Smallest satellite yet detects exoplanet


Genesis cover

On Christmas Eve 1968 three Americans became the first humans to visit another world. What they did to celebrate was unexpected and profound, and will be remembered throughout all human history. Genesis: the Story of Apollo 8, Robert Zimmerman's classic history of humanity's first journey to another world, tells that story, and it is now available as both an ebook and an audiobook, both with a foreword by Valerie Anders and a new introduction by Robert Zimmerman.

 
The ebook is available everywhere for $5.99 (before discount) at amazon, or direct from my ebook publisher, ebookit.

 
The audiobook is also available at all these vendors, and is also free with a 30-day trial membership to Audible.
 

"Not simply about one mission, [Genesis] is also the history of America's quest for the moon... Zimmerman has done a masterful job of tying disparate events together into a solid account of one of America's greatest human triumphs." --San Antonio Express-News

The smallest satellite yet, a cubesat, has demonstrated the potential of cubesats to do real cutting edge astronomy by successfully detected a known exoplanet.

Long before it was deployed into low-Earth orbit from the International Space Station in Nov. 2017, the tiny ASTERIA spacecraft had a big goal: to prove that a satellite roughly the size of a briefcase could perform some of the complex tasks much larger space observatories use to study exoplanets, or planets outside our solar system. A new paper soon to be published in the Astronomical Journal describes how ASTERIA (short for Arcsecond Space Telescope Enabling Research in Astrophysics) didn’t just demonstrate it could perform those tasks but went above and beyond, detecting the known exoplanet 55 Cancri e.

Scorching hot and about twice the size of Earth, 55 Cancri e orbits extremely close to its Sun-like parent star. Scientists already knew the planet’s location; looking for it was a way to test ASTERIA’s capabilities. The tiny spacecraft wasn’t initially designed to perform science; rather, as a technology demonstration, the mission’s goal was to develop new capabilities for future missions. The team’s technological leap was to build a small spacecraft that could conduct fine pointing control – essentially the ability to stay very steadily focused on an object for long periods.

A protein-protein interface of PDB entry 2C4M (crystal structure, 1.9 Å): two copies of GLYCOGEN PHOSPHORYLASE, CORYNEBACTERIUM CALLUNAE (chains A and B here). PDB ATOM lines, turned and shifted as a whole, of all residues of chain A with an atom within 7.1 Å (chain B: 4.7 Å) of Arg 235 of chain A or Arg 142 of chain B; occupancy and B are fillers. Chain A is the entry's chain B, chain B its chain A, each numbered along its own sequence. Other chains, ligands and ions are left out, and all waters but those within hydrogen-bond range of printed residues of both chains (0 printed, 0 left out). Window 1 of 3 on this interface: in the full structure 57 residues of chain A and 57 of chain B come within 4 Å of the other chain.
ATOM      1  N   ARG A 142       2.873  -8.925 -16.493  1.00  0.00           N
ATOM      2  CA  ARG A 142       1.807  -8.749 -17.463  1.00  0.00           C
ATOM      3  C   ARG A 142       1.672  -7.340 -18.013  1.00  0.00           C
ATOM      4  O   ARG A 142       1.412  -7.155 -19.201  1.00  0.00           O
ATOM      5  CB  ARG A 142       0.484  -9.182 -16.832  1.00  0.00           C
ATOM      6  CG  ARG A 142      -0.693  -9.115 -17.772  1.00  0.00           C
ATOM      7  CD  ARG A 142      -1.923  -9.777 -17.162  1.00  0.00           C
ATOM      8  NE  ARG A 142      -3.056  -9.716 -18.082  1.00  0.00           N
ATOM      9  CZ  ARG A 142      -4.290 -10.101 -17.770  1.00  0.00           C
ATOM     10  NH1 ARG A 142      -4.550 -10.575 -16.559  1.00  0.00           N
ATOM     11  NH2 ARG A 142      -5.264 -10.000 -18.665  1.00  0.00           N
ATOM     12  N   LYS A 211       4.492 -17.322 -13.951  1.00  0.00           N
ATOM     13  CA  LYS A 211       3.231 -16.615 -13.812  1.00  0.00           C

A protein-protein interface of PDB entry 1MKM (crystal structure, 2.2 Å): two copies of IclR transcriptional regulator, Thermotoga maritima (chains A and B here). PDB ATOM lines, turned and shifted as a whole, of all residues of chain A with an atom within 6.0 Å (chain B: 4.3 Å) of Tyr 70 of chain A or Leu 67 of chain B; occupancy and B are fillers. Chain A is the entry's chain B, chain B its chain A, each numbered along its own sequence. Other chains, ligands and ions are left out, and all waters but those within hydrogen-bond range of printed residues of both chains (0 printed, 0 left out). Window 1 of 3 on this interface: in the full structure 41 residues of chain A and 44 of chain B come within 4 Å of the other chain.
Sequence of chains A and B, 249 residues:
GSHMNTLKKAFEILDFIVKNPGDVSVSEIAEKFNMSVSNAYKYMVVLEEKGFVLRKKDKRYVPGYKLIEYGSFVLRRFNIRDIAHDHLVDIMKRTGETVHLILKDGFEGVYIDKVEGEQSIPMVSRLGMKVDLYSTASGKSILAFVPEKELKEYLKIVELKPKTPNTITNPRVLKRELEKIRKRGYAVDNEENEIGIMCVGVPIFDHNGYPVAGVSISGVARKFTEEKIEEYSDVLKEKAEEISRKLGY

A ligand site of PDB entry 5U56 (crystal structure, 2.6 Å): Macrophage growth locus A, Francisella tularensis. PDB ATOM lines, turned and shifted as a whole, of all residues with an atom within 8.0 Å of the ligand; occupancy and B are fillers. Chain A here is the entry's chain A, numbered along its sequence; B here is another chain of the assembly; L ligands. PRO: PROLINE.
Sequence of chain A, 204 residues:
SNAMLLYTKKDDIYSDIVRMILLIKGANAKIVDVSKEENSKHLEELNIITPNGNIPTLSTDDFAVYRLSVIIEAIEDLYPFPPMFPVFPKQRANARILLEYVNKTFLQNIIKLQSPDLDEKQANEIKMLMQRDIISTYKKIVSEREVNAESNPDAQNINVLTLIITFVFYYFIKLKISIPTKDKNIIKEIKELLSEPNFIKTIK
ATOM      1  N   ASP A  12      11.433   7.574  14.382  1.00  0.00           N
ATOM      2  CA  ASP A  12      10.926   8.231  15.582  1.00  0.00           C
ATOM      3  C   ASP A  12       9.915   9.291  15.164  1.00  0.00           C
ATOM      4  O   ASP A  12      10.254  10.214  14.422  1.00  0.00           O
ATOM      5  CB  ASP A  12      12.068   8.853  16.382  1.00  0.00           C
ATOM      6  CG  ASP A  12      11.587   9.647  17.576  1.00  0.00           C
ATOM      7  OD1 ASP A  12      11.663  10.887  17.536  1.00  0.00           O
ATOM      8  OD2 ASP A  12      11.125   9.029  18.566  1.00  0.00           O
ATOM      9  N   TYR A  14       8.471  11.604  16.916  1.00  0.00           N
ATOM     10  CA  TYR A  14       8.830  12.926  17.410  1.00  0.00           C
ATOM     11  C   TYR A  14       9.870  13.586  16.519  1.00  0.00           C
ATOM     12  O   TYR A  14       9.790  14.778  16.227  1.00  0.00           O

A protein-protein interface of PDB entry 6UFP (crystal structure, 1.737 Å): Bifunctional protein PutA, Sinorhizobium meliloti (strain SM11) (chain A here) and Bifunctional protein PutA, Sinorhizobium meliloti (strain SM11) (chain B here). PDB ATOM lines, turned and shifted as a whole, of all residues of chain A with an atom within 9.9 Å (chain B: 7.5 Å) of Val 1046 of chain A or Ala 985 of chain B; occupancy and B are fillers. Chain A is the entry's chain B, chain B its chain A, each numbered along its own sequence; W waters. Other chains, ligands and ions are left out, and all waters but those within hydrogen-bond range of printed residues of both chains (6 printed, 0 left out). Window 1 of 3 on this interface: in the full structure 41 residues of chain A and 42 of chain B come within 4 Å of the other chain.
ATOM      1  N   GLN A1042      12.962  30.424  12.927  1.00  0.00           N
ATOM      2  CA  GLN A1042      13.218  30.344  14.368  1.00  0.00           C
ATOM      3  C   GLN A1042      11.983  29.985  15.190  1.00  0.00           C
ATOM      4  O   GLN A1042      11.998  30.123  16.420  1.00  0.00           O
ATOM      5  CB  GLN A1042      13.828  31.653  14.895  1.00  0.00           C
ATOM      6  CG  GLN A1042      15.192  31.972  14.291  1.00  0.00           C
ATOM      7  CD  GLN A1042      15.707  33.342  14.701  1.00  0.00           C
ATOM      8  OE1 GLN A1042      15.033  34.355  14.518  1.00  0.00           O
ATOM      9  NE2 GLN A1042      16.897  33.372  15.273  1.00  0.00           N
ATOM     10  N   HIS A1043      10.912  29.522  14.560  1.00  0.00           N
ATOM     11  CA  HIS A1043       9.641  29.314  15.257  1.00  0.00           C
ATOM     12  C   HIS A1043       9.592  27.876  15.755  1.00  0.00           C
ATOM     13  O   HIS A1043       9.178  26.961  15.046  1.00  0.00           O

…The CubeSat used fine pointing control to detect 55 Cancri e via the transit method, in which scientists look for dips in the brightness of a star caused by a passing planet. When making exoplanet detections this way, a spacecraft’s own movements or vibrations can produce jiggles in the data that could be misinterpreted as changes in the star’s brightness. The spacecraft needs to stay steady and keep the star centered in its field of view. This allows scientists to accurately measure the star’s brightness and identify the tiny changes that indicate the planet has passed in front of it, blocking some of its light.

This success is mostly a proof of concept, but it lays the groundwork for less expensive future space astronomy, using low cost cubesats capable of doing what the expensive orbiting space telescopes have done so far.

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One comment

  • LocalFluff

    The full Moon’s diameter is half a degree. That is 30 arc minutes and 1800 arc seconds. A mirror that focuses on a single star, which are point sources without resolution, doesn’t need to be very large. The trick is the stability of the satellite, which is nudged by the Moon and the upper atmosphere and whatnot, and the precision of the photon detector. That this now can be done with a cubesat is great news! One could dedicate a cubesat for every star of interest. Just watching the activity of Sun like stars in the neighborhood might give interesting insights. Perhaps giving cause for a motivated panic for once.

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